For those more technically inclined – all of this is explained in great detail over at Tomaž Kova?i?’s blog.

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  • http://www.techotalk.com/ Rohit kothari

    i guess scraping is best as it reduce website speed 

  • http://www.techotalk.com/ Rohit kothari

    i guess scraping is best as it reduce website speed 

  • http://www.webscio.net/ Martin B.

    Hehe, can only sympatize with the post.. Have done several years of blog crawling/scraping and it’s a real hell.. Tried using RSS excerpts, but sometimes people just post different content in their feeds that doesn’t appear on the actual site at all.. I think in the end the best approach was doing some simplistic machine learning to figure out where articles start based on several permalinks – though even then things may differ if the HTML is not constructed too cleanly, with weird images, dates, tags appearing where they shouldn’t..

    And yes, it’s SO easy for humans it’s just annoying :)

  • http://www.webscio.net/ Martin B.

    Hehe, can only sympatize with the post.. Have done several years of blog crawling/scraping and it’s a real hell.. Tried using RSS excerpts, but sometimes people just post different content in their feeds that doesn’t appear on the actual site at all.. I think in the end the best approach was doing some simplistic machine learning to figure out where articles start based on several permalinks – though even then things may differ if the HTML is not constructed too cleanly, with weird images, dates, tags appearing where they shouldn’t..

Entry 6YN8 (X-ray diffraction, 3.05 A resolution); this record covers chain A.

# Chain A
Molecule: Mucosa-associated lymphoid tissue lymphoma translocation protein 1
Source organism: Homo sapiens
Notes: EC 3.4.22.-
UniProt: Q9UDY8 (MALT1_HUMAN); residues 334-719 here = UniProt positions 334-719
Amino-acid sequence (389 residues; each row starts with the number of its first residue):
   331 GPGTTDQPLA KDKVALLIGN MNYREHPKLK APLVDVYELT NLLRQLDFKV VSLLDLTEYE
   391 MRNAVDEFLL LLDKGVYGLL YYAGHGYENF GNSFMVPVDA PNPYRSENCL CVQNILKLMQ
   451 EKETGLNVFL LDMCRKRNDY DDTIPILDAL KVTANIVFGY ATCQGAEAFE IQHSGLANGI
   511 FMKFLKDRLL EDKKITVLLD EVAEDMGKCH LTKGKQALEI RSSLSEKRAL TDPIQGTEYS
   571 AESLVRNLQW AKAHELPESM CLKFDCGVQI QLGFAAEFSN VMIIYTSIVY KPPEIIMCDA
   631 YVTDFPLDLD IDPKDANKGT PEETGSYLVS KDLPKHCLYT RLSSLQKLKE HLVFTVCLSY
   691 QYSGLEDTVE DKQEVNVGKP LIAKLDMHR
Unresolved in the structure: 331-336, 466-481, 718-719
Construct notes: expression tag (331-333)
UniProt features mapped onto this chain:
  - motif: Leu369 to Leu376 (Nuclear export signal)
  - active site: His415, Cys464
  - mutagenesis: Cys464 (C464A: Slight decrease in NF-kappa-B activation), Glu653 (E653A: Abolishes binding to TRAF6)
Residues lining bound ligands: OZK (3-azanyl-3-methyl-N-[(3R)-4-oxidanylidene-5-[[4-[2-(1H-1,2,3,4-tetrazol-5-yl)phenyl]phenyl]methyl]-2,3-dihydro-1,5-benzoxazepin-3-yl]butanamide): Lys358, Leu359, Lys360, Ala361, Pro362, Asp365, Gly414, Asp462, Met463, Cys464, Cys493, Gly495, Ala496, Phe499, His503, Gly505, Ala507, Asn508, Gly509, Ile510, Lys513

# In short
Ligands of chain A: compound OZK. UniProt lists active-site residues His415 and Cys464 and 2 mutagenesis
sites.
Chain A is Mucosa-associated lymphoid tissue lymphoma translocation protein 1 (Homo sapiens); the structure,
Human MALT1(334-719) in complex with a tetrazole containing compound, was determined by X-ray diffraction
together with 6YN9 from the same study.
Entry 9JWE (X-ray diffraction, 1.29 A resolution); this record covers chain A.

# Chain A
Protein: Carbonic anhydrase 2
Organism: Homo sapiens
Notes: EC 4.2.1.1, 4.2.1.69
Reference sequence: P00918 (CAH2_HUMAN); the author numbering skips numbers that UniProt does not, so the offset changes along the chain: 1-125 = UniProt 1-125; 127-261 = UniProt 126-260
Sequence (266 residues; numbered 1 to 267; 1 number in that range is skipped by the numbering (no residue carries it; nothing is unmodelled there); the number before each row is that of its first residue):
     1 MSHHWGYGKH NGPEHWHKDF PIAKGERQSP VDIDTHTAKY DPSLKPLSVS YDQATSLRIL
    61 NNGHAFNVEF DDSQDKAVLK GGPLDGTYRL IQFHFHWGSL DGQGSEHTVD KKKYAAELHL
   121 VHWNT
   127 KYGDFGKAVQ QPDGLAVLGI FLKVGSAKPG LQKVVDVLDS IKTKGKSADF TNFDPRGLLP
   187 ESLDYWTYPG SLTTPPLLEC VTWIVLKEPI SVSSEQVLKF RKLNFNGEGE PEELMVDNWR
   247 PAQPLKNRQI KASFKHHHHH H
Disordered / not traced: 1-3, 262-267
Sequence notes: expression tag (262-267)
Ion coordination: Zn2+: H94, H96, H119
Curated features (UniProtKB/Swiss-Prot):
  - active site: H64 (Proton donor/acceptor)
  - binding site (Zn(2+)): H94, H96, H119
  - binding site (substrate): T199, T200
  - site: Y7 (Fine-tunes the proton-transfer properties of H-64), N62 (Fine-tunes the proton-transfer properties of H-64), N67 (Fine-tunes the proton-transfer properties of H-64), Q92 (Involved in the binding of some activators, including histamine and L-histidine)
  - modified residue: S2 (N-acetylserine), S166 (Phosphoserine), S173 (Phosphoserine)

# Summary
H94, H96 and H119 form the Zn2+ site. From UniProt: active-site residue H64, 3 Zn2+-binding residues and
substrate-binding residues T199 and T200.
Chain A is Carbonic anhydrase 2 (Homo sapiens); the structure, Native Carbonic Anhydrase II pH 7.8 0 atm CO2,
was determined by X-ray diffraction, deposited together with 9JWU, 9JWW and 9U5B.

And yes, it’s SO easy for humans it’s just annoying :)

  • http://blog.databigbang.com Sebastian Wain

    That is right but those 300 characters help you to identify where the content is. The Google Reader NoAPI is just another trick in this space.

  • http://blog.databigbang.com Sebastian Wain

    That is right but those 300 characters help you to identify where the content is. The Google Reader NoAPI is just another trick in this space.

  • Anonymous

    yes, but do you get full text for feed that has only first 300 characters of each post?

  • Anonymous

    yes, but do you get full text for feed that has only first 300 characters of each post?

  • http://swizec.com Swizec

    The problem is, what if you aren’t? Can’t just add custom css selectors for every website you want to support … and what if it gets redesigned?

  • http://swizec.com Swizec

    The problem is, what if you aren’t? Can’t just add custom css selectors for every website you want to support … and what if it gets redesigned?

  • http://swizec.com Swizec

    What’s the actual difference? I mean, what kind of information retrieval are you doing that a human would need help with beyond just a clean text or data?

  • http://swizec.com Swizec

    What’s the actual difference? I mean, what kind of information retrieval are you doing that a human would need help with beyond just a clean text or data?

  • http://swizec.com Swizec

    Ah yes, the problem of even accessing the website, let alone getting the content out.

    Forgot to touch on that one in the post, thanks for mentioning it :)

  • http://swizec.com Swizec

    Ah yes, the problem of even accessing the website, let alone getting the content out.

    Forgot to touch on that one in the post, thanks for mentioning it :)

  • http://feedity.com/ Feedity

    We have a home-brewed scraper and parser (written in C#) at Feedity - http://feedity.com and let me tell you – it’s one thing to scrape data but to derive information out of it is not as easy.

  • http://feedity.com/ Feedity

    We have a home-brewed scraper and parser (written in C#) at Feedity - http://feedity.com and let me tell you – it’s one thing to scrape data but to derive information out of it is not as easy.